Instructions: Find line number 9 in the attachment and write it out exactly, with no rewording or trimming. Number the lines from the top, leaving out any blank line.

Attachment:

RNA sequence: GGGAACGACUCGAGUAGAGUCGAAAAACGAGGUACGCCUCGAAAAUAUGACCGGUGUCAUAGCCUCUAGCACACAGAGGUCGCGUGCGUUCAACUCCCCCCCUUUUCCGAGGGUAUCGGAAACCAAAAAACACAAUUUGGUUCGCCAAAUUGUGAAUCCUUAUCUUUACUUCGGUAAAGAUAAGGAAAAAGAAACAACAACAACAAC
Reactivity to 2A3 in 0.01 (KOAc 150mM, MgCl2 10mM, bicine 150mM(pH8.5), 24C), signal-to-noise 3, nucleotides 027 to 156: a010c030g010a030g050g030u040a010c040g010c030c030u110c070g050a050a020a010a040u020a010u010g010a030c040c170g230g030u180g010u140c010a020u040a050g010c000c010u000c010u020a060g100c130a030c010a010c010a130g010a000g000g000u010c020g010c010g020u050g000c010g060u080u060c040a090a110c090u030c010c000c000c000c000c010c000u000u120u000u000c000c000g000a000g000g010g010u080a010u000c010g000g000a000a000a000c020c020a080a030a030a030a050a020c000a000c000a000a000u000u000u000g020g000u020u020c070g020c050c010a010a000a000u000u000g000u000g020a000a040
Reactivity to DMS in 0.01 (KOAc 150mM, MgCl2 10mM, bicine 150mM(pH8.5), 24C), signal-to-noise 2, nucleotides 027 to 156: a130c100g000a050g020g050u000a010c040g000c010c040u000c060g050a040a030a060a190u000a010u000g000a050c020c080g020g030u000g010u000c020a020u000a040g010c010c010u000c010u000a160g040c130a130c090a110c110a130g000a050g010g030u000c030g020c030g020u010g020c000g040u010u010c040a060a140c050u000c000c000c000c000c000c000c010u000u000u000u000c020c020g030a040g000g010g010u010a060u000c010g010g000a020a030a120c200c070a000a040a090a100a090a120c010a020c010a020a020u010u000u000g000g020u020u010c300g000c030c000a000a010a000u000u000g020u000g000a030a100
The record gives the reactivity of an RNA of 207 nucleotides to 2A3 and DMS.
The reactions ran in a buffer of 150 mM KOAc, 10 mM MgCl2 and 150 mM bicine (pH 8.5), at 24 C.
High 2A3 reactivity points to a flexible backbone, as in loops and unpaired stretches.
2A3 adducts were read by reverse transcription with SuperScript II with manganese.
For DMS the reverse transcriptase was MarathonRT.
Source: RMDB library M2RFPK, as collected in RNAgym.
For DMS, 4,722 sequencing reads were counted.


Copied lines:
Source: RMDB library M2RFPK, as collected in RNAgym.